Neither has this rebirth-consciousness transmigrated from the previous existence to this present existence, nor did it arise without such conditions, as kamma, kammic-constructions, propensity, object, etc. That this consciousness has not come from the previous existence to this present existence, yet that it has come into existence by means of conditions included in the previous existence, such as kamma, etc., this fact may be illustrated by various things, such as the echo, the light of a lamp, the contact of a seal, or the image produced by a mirror. For just as the resounding of the echo is conditioned by a sound, etc., and nowhere a transmigration of sound has taken place, just so it is with this consciousness. Further it is said: 'In this continuous process, no sameness and no otherness can be found.' For if there were full identity between the different stages, then also milk never could turn into curd. And if there were a complete otherness, then curd could never come from milk. If in a continuity of existence any kamma-result takes place, then this kamma-result neither belongs to any other being, nor does it come from any other kamma, because absolute sameness and otherness are excluded here; Vis, XVII 164ff.

In Mil. it is said:

Now, Venerable Nāgasena, the one who is reborn, is he the same as the one who has died, or is he another?

Neither the same, nor another; na ca so na ca añño.

Give me an example.

What do you think, o King: are you now, as a grown-up person, the same that you had been as a little, young and tender babe?

No, Venerable Sir. Another person was the little, young and tender babe, but quite a different person am I now as a grown-up man.;...

... Is perhaps in the first watch of the night one lamp burning, another one in the middle watch, and again another one in the last watch?

No, Venerable Sir. The light during the whole night depends on one and the same lamp.''

Just so, o King, is the chain of phenomena linked together. One phenomenon arises, another vanishes, yet all are linked together, one after the other, without interruption. In this way one reaches the final state of consciousnes neither as the same person. nor as another person.''

According to the nature of their rebirth consciousness, beings divide into the following 3 groups:

1. ahetu-patisandhika a 'being reborn without rootconditions', is a being whose consciousness at the moment of rebirth was not accompanied by any of the 3 noble rootconditions, viz. greedlessness, hatelessness, unconfusedness see: mūla i.e. selflessness, kindness, intelligence. Such beings are found in the 4 lower worlds apāya,, in which case the function of rebirth is exercised by the class of consciousness listed in Tab. I as No. 56. But if such beings are born in the sense-sphere as humans, they will be crippled, blind, deaf, mentally deficient, etc. Rebirth-consciousness = Tab. I, No. 41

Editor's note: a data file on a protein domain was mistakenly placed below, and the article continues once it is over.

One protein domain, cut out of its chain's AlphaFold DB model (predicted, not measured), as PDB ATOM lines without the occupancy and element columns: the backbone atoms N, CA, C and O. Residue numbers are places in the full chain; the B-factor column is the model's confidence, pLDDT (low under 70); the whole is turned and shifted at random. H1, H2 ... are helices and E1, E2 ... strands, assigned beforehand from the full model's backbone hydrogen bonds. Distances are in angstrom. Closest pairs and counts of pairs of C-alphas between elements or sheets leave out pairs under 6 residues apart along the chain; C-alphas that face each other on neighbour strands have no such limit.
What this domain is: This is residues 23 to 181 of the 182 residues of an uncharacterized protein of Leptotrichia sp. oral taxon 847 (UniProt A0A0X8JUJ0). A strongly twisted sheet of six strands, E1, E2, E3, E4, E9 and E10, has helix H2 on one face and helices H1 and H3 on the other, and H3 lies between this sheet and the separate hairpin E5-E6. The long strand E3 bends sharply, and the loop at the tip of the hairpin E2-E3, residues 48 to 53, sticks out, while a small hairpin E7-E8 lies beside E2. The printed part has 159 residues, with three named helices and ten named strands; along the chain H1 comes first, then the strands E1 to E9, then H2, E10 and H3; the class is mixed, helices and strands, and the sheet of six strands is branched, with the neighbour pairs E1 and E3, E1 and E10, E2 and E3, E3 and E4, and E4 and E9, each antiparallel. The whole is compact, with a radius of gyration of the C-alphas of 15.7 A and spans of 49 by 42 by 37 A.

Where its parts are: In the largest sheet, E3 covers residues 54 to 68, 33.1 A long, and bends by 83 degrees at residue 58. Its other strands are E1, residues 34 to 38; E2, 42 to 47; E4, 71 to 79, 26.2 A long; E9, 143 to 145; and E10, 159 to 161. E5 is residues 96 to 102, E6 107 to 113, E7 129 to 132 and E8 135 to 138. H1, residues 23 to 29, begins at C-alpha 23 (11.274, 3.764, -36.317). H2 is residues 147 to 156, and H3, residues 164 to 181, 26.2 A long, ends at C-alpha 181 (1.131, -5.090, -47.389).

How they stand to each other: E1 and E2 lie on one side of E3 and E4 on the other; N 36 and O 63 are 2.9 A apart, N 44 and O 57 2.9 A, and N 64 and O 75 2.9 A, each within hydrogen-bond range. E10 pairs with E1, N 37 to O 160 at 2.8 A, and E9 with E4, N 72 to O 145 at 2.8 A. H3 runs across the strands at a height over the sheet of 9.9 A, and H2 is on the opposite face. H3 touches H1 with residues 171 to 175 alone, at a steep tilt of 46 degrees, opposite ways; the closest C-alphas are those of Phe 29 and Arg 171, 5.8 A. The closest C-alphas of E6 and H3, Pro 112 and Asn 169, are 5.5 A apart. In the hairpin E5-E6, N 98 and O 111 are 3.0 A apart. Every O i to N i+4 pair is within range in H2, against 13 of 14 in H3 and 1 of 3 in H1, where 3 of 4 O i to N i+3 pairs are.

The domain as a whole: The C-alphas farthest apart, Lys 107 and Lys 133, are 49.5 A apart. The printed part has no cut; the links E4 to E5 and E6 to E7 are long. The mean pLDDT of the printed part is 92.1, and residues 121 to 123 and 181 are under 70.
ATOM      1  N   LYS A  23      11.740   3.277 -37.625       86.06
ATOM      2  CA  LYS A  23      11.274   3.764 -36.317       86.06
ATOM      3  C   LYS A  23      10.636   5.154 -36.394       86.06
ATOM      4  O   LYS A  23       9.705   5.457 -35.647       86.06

2. dvihetu or duhetu-patisandhika a 'being reborn with only 2 noble root-conditions', i.e. greedlessness and hatelessness. Rebirth-consciousness = Tab. I, Nos. 44, 45, 48 or 49.

3. tihetu-patisandhika a 'being reborn with 3 noble rootconditions'. Such a being can be found only among men. Rebirth-consciousness = Tab. 1, Nos. 42, 43, 46, or 47 and higher divine beings.

On these 3 types of rebirth, See Atthasālini Tr. 11, 354 - 379. App.: patisandhika

In the suttas, the terms for rebirth are chiefly punabbhava, 'renewed existence', and abhinibbatti 'arising'; or both combined as punabbhavābhinibbatti - App.: patisandhi.

Literature Vis.M XVII, 133f, 164f, 189f, 289f; Vis.M XIX, 22f. - Kamma and Rebirth, by Nyanatiloka Thera WHEEL 9. - The Case for Rebirth, by Francis Story WHEEL 12/13. - Survival and Kamma in Buddhist Perspective, by K. N. Jayatilleke WHEEL 141/143. - Rebirth Explained, by V. F. Gunaratna WHEEL 167/169.

Patisankhāna-bala: and Bhāvanā-bala: 'power of reflection', and 'power of mental development'. About these 2 powers it is said in A. II, 10:

What, o Bhikkhus, is the power of reflection? If, o Bhikkhus, someone thinks thus: 'Bad conduct in deeds, words and thoughts verily bears bad fruits both in this life, as well as in the next life', and in consequence of this consideration, he abandons bad conduct in deeds, words and thoughts, follows good conduct, and keeps his mind pure, this, o Bhikkhus, is the power of reflection.

What, o Bhikkhus, is the power of mental development? If, o Bhikkhus, a Bhikkhu develops the factors of enlightenment bojjhanga, bent on solitude, on detachment, on ceasing, and ending in deliverance, namely: awareness or mindfulness, investigating of the law, energy, rapture, tranquillity, concentration, and equanimity, this, o Bhikkhus, is the power of mental development.

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Re: Reincarnation

Postby retrofuturist » Mon Aug 29, 2011 5:06 am

Greetings Mike,

Nice post.

I think the tendency for punabhava and patisandhi to be regarded synonymously as rebirth, in English, contributes to the broadening of the spectrum of disparate notions and views that fall under the banner of "rebirth".

To me, as I understand it, punabbhava has nothing to do with transmigration, whereas patisandhi unambiguously does.